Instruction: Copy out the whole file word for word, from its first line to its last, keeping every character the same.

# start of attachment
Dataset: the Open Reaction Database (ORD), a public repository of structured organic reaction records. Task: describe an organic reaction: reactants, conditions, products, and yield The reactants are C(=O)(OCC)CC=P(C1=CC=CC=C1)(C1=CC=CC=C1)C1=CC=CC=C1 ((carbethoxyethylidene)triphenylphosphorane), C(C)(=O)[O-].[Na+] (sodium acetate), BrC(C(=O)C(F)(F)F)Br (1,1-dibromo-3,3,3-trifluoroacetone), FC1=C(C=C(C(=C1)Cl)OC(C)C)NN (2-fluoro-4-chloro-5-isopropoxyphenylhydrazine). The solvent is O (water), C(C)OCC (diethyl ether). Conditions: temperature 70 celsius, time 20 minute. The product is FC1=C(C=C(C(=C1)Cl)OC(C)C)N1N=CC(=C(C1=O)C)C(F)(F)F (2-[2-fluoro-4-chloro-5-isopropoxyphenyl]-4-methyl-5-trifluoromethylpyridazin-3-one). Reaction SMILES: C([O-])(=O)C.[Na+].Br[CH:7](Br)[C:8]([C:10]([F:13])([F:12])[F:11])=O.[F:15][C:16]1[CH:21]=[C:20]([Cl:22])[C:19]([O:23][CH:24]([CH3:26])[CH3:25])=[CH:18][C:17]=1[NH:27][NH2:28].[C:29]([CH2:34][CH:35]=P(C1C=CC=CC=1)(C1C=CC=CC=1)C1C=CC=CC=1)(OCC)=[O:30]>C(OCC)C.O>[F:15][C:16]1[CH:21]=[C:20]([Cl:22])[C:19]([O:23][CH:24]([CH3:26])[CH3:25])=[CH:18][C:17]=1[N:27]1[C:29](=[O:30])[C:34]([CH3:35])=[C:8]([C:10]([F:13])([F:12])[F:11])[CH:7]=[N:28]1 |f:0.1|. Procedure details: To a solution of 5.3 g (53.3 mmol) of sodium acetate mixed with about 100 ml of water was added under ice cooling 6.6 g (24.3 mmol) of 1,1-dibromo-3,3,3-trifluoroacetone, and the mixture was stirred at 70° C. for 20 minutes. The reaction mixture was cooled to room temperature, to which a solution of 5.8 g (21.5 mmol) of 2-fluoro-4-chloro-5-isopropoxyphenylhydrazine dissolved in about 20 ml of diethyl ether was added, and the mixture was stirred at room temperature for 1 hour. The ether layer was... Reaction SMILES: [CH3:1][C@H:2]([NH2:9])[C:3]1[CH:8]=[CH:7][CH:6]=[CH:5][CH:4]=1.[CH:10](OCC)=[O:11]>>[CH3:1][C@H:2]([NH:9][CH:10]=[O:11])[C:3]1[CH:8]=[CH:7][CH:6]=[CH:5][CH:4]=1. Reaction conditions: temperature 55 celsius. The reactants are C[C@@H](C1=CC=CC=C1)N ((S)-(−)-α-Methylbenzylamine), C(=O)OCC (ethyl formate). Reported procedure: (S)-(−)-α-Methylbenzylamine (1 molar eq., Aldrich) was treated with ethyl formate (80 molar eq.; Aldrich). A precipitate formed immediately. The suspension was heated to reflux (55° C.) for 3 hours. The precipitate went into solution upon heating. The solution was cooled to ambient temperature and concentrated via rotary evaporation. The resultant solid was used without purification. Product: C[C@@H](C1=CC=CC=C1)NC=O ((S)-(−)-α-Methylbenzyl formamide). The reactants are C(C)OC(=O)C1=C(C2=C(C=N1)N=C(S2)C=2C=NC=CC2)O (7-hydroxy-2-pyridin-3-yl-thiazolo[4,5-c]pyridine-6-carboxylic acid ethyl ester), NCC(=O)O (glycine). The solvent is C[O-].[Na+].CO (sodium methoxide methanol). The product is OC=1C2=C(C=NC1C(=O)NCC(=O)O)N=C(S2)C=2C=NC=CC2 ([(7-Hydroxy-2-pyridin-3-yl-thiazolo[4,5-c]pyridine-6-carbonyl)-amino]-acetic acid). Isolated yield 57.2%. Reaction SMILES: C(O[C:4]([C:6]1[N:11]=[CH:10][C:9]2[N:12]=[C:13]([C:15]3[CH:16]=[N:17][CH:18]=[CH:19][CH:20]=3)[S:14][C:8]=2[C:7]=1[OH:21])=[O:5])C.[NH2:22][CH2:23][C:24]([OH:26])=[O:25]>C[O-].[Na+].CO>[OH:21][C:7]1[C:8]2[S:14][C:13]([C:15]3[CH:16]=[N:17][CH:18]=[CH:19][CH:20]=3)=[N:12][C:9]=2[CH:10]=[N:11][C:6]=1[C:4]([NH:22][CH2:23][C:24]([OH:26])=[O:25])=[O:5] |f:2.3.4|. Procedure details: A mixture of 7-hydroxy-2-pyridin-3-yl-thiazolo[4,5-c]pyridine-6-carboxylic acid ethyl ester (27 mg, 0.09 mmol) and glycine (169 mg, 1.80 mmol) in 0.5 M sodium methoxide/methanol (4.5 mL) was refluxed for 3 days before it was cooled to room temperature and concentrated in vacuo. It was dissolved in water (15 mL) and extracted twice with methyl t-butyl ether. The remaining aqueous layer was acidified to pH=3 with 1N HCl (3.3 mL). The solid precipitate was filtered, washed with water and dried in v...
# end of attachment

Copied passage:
Dataset: the Open Reaction Database (ORD), a public repository of structured organic reaction records. Task: describe an organic reaction: reactants, conditions, products, and yield The reactants are C(=O)(OCC)CC=P(C1=CC=CC=C1)(C1=CC=CC=C1)C1=CC=CC=C1 ((carbethoxyethylidene)triphenylphosphorane), C(C)(=O)[O-].[Na+] (sodium acetate), BrC(C(=O)C(F)(F)F)Br (1,1-dibromo-3,3,3-trifluoroacetone), FC1=C(C=C(C(=C1)Cl)OC(C)C)NN (2-fluoro-4-chloro-5-isopropoxyphenylhydrazine). The solvent is O (water), C(C)OCC (diethyl ether). Conditions: temperature 70 celsius, time 20 minute. The product is FC1=C(C=C(C(=C1)Cl)OC(C)C)N1N=CC(=C(C1=O)C)C(F)(F)F (2-[2-fluoro-4-chloro-5-isopropoxyphenyl]-4-methyl-5-trifluoromethylpyridazin-3-one). Reaction SMILES: C([O-])(=O)C.[Na+].Br[CH:7](Br)[C:8]([C:10]([F:13])([F:12])[F:11])=O.[F:15][C:16]1[CH:21]=[C:20]([Cl:22])[C:19]([O:23][CH:24]([CH3:26])[CH3:25])=[CH:18][C:17]=1[NH:27][NH2:28].[C:29]([CH2:34][CH:35]=P(C1C=CC=CC=1)(C1C=CC=CC=1)C1C=CC=CC=1)(OCC)=[O:30]>C(OCC)C.O>[F:15][C:16]1[CH:21]=[C:20]([Cl:22])[C:19]([O:23][CH:24]([CH3:26])[CH3:25])=[CH:18][C:17]=1[N:27]1[C:29](=[O:30])[C:34]([CH3:35])=[C:8]([C:10]([F:13])([F:12])[F:11])[CH:7]=[N:28]1 |f:0.1|. Procedure details: To a solution of 5.3 g (53.3 mmol) of sodium acetate mixed with about 100 ml of water was added under ice cooling 6.6 g (24.3 mmol) of 1,1-dibromo-3,3,3-trifluoroacetone, and the mixture was stirred at 70° C. for 20 minutes. The reaction mixture was cooled to room temperature, to which a solution of 5.8 g (21.5 mmol) of 2-fluoro-4-chloro-5-isopropoxyphenylhydrazine dissolved in about 20 ml of diethyl ether was added, and the mixture was stirred at room temperature for 1 hour. The ether layer was... Reaction SMILES: [CH3:1][C@H:2]([NH2:9])[C:3]1[CH:8]=[CH:7][CH:6]=[CH:5][CH:4]=1.[CH:10](OCC)=[O:11]>>[CH3:1][C@H:2]([NH:9][CH:10]=[O:11])[C:3]1[CH:8]=[CH:7][CH:6]=[CH:5][CH:4]=1. Reaction conditions: temperature 55 celsius. The reactants are C[C@@H](C1=CC=CC=C1)N ((S)-(−)-α-Methylbenzylamine), C(=O)OCC (ethyl formate). Reported procedure: (S)-(−)-α-Methylbenzylamine (1 molar eq., Aldrich) was treated with ethyl formate (80 molar eq.; Aldrich). A precipitate formed immediately. The suspension was heated to reflux (55° C.) for 3 hours. The precipitate went into solution upon heating. The solution was cooled to ambient temperature and concentrated via rotary evaporation. The resultant solid was used without purification. Product: C[C@@H](C1=CC=CC=C1)NC=O ((S)-(−)-α-Methylbenzyl formamide). The reactants are C(C)OC(=O)C1=C(C2=C(C=N1)N=C(S2)C=2C=NC=CC2)O (7-hydroxy-2-pyridin-3-yl-thiazolo[4,5-c]pyridine-6-carboxylic acid ethyl ester), NCC(=O)O (glycine). The solvent is C[O-].[Na+].CO (sodium methoxide methanol). The product is OC=1C2=C(C=NC1C(=O)NCC(=O)O)N=C(S2)C=2C=NC=CC2 ([(7-Hydroxy-2-pyridin-3-yl-thiazolo[4,5-c]pyridine-6-carbonyl)-amino]-acetic acid). Isolated yield 57.2%. Reaction SMILES: C(O[C:4]([C:6]1[N:11]=[CH:10][C:9]2[N:12]=[C:13]([C:15]3[CH:16]=[N:17][CH:18]=[CH:19][CH:20]=3)[S:14][C:8]=2[C:7]=1[OH:21])=[O:5])C.[NH2:22][CH2:23][C:24]([OH:26])=[O:25]>C[O-].[Na+].CO>[OH:21][C:7]1[C:8]2[S:14][C:13]([C:15]3[CH:16]=[N:17][CH:18]=[CH:19][CH:20]=3)=[N:12][C:9]=2[CH:10]=[N:11][C:6]=1[C:4]([NH:22][CH2:23][C:24]([OH:26])=[O:25])=[O:5] |f:2.3.4|. Procedure details: A mixture of 7-hydroxy-2-pyridin-3-yl-thiazolo[4,5-c]pyridine-6-carboxylic acid ethyl ester (27 mg, 0.09 mmol) and glycine (169 mg, 1.80 mmol) in 0.5 M sodium methoxide/methanol (4.5 mL) was refluxed for 3 days before it was cooled to room temperature and concentrated in vacuo. It was dissolved in water (15 mL) and extracted twice with methyl t-butyl ether. The remaining aqueous layer was acidified to pH=3 with 1N HCl (3.3 mL). The solid precipitate was filtered, washed with water and dried in v...